Culture: Serious Business
Qatar's economic development has brought with it an interesting national struggle to hold onto its culture amidst a time of modernization. It is also worth noting that culture and religion are considered somewhat synonymous in Qatar. As a result, non-Muslim expats are given certain "freedoms" not allotted to Islamic citizens and residents. While alcohol is banned for Muslims in Qatar, non-Muslim expats can purchase alcohol in hotels and for consumption in their homes. The same is true for pork, which, along with alcohol, is considered haram, or forbidden.
*IMPORTANT: It is imperative to remember that when living in a foreign country, one is subject to that country’s jurisdiction, even if you do not agree with that country’s national policies.
Expats, and especially individuals who are teaching in Qatar, are also asked to dress modestly which translates into covering the shoulders and knees. Most take this expectation as a creative fashion challenge, and let's be honest, most of your days as a teacher in Qatar will be spent shivering inside the air conditioned buildings anyway.
Weather: Can you handle the heat and air conditioning?
The weather can soar from temperatures of 120 degrees Fahrenheit with dripping wet humidity in the summers to comfortable highs of 70 degrees Fahrenheit and blue skies in the winter season. Most residents flock elsewhere during the nearly unbearable summers, but winter weather can be lovely, perfect for taking walks on the corniche or strolling through Souq Waqif for traditional shopping and dining. The rest of your time teaching in Qatar will be spent indoors, wearing sweaters.
Lifestyle: Does Qatar have yours?
Though Qatar has been growing rapidly, its capital city of Doha can still feel like a small town. After newcomers get their fill of the exotic tourist activities, like dune bashing and desert camping, and there is a niche for most people to settle into, whether it be yoga, theater, live music, or runners’ groups. There is somewhat of a night scene in Doha's hotel bars with a few spots for dancing and sports watching, but many agree that Qatar is often a better fit for families than young singles. If you're looking for fast paced city life, this is not the place for you.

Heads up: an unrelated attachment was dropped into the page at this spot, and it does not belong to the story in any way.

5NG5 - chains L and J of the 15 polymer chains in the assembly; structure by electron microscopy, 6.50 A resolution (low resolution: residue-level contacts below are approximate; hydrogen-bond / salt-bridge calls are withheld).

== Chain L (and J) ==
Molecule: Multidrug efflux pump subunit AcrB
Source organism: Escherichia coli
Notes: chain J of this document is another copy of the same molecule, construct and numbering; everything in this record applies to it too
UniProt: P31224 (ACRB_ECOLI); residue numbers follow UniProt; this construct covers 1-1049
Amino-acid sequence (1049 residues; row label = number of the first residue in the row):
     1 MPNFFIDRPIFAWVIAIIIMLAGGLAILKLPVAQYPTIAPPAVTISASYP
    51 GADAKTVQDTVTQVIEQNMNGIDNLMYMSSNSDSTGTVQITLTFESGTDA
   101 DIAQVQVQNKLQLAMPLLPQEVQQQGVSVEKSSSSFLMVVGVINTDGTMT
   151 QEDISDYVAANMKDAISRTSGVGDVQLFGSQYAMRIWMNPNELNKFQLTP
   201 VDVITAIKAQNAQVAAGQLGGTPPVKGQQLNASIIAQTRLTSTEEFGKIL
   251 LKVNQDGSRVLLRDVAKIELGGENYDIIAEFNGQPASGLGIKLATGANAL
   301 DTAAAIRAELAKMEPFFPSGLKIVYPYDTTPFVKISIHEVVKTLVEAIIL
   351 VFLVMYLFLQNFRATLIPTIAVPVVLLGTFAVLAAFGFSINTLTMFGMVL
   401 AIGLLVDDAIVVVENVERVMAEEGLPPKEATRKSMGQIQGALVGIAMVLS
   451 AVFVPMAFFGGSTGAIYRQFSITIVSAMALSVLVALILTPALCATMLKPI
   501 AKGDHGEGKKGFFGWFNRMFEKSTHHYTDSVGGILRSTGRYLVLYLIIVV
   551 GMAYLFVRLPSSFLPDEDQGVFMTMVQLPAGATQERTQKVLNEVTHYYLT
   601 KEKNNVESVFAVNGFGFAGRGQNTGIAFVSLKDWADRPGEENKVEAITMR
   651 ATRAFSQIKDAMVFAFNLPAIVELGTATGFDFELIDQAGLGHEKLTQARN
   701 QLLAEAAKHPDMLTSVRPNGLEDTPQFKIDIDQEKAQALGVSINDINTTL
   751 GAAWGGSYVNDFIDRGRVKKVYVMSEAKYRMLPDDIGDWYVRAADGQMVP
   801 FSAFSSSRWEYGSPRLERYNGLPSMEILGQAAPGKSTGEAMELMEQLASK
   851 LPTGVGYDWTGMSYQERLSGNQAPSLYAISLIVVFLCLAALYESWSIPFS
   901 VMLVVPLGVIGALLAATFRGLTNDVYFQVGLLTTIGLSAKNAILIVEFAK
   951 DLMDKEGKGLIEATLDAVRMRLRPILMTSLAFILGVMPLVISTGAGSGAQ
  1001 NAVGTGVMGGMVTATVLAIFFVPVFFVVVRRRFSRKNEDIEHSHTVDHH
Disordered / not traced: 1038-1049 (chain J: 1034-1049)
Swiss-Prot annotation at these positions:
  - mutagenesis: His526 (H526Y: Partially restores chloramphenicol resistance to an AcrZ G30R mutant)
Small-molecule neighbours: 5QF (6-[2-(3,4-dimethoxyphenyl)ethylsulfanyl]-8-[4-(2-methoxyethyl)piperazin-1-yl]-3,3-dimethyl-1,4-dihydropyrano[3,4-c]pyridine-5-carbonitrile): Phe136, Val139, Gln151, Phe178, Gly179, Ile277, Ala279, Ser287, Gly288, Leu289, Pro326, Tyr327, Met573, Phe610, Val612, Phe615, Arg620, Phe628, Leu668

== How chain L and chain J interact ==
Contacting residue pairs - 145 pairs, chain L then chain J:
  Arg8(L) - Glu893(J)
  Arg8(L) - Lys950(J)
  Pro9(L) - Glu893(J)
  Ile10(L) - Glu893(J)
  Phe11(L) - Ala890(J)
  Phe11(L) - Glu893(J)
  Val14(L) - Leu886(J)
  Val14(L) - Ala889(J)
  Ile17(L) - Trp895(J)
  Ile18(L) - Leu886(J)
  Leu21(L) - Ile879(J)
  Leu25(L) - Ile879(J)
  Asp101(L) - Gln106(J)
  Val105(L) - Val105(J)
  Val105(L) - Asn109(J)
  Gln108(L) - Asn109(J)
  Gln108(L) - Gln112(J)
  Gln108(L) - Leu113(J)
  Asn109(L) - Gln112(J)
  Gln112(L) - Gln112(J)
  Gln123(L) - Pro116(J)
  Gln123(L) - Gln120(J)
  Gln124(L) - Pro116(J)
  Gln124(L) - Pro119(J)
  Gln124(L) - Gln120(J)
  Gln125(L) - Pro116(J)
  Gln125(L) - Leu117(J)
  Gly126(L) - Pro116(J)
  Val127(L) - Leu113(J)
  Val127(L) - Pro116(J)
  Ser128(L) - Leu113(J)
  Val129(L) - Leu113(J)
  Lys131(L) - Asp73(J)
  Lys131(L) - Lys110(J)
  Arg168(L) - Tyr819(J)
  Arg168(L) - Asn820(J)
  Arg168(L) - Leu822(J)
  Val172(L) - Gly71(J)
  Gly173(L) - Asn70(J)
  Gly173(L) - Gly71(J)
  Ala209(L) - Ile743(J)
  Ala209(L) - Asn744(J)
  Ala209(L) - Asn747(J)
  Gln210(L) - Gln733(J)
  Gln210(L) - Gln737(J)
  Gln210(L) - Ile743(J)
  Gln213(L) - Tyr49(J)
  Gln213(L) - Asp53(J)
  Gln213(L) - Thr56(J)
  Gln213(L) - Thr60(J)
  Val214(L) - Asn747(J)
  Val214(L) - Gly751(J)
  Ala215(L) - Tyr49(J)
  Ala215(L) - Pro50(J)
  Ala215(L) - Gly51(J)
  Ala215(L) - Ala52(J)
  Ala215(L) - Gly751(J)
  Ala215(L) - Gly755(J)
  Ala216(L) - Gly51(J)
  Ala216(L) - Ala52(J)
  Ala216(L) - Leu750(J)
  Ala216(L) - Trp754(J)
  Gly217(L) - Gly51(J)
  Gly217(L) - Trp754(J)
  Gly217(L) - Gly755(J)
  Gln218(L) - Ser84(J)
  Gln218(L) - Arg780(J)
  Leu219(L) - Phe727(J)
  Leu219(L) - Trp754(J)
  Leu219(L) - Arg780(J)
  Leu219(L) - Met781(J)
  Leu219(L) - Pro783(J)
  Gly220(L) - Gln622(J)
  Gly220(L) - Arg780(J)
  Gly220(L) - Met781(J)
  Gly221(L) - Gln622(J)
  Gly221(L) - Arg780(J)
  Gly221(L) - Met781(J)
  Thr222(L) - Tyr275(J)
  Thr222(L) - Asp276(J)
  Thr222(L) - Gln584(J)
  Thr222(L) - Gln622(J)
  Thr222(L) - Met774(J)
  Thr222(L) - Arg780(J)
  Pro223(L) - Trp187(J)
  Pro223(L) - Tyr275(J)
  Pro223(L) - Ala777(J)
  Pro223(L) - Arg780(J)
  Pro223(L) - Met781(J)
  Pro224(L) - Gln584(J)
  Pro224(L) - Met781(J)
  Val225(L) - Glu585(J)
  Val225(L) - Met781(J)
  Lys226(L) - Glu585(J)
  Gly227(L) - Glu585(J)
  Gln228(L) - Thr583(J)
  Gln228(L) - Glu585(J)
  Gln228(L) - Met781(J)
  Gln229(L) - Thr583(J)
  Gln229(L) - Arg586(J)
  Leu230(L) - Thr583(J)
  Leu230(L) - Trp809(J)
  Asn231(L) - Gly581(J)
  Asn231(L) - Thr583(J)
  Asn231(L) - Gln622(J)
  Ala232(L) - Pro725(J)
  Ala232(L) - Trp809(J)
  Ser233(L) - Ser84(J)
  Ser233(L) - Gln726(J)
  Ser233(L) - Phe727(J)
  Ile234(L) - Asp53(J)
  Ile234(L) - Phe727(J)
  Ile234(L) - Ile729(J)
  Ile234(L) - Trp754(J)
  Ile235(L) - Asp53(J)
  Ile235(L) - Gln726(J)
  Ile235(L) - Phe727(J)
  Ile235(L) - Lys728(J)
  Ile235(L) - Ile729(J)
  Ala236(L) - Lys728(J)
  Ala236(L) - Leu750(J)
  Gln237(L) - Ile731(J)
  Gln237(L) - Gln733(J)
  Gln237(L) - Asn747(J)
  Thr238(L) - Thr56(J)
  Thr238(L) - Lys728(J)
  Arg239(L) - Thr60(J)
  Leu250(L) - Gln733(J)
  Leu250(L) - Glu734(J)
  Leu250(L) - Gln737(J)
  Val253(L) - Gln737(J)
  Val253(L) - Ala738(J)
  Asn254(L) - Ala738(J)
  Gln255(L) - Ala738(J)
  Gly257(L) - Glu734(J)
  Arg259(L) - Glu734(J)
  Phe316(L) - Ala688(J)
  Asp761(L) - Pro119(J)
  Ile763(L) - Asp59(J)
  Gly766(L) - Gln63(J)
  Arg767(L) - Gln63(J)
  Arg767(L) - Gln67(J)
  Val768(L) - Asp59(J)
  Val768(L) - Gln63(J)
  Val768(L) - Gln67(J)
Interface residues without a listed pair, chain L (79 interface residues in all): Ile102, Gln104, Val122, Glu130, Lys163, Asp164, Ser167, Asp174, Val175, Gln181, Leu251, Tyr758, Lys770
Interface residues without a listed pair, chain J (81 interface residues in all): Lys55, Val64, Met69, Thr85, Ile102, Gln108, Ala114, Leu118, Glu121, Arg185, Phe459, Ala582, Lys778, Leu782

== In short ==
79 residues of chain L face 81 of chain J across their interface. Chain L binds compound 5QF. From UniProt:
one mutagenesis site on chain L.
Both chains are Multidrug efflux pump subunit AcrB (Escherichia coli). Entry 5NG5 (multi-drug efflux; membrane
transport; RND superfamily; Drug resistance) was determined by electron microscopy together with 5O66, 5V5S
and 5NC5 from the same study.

Qatar's lack of public transportation and infamous traffic should also be taken into account when deciding if Qatar will fit your desired lifestyle for teaching abroad. Most residents choose to either rent or buy a car (women are allowed to drive, no worries in that area) or take taxis as these are currently the only options. If you choose to drive, learn the rules of the road. But, be aware, don't be the overly cautious driver who crawls through the roundabouts, you'll get run over by the speeding land cruisers.
Safety: Be Smart
Many expats come to Qatar, having heard it is one of the safest places in the world. While it can still be relatively safe, it has had its fair share of crime. Unfortunately, most are not reported in Doha's official news. Doha is just like any other city, there are parts to avoid and parts that couldn't be safer.
Find a Health School Community
Moving to a completely new country may seem like a daunting and isolating idea, but teaching abroad in Qatar often couldn’t be more opposite. Working at an international school means you are joining an already existing community and the best schools will work to foster this community for you while welcoming you wholeheartedly. Do some research on what type of community activities are offered for teachers, staff, students, and families.
Are there staff events, weekend festivals, community and service projects? Do local and international teachers collaborate in the classroom? What type of morale exists in the school climate? Is there a mentoring system for new teachers? Will you be assigned a “buddy” before the big move? These questions are essential! A great international school knows that happy people = happy teachers.
Get Out of the Fishbowl
Once you have established yourself within your school community and began your teaching job in Qatar, you will have a network of friends and colleagues. But sometimes you may want to find your own independent way within Qatar. Don't be afraid to DO IT. The school community will still be there to catch you when you need a support system, but you will thank yourself if you step outside of your comfort zone and distinguish yourself as an individual.